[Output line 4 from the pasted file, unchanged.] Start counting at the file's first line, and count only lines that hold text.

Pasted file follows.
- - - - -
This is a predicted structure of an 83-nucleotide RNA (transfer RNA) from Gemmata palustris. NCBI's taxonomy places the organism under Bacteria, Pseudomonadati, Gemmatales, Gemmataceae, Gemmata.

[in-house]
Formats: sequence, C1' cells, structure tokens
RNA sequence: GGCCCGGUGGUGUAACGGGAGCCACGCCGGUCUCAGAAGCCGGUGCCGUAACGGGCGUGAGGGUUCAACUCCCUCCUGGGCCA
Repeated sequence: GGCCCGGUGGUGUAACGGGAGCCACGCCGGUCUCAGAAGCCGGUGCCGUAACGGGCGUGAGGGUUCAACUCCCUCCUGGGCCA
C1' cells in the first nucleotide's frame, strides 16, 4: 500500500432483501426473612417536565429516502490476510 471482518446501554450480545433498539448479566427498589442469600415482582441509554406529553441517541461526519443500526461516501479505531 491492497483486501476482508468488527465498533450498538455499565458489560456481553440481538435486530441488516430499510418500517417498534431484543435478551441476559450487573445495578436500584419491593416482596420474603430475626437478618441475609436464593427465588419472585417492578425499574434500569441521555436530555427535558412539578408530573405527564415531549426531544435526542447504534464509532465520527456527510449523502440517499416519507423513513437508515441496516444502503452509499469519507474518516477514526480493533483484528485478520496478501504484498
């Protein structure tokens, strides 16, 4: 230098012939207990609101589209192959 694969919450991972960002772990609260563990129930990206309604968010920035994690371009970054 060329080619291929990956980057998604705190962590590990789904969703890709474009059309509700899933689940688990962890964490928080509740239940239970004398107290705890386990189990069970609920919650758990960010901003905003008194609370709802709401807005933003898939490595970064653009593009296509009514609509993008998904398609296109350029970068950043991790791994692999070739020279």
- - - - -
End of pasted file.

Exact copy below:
RNA sequence: GGCCCGGUGGUGUAACGGGAGCCACGCCGGUCUCAGAAGCCGGUGCCGUAACGGGCGUGAGGGUUCAACUCCCUCCUGGGCCA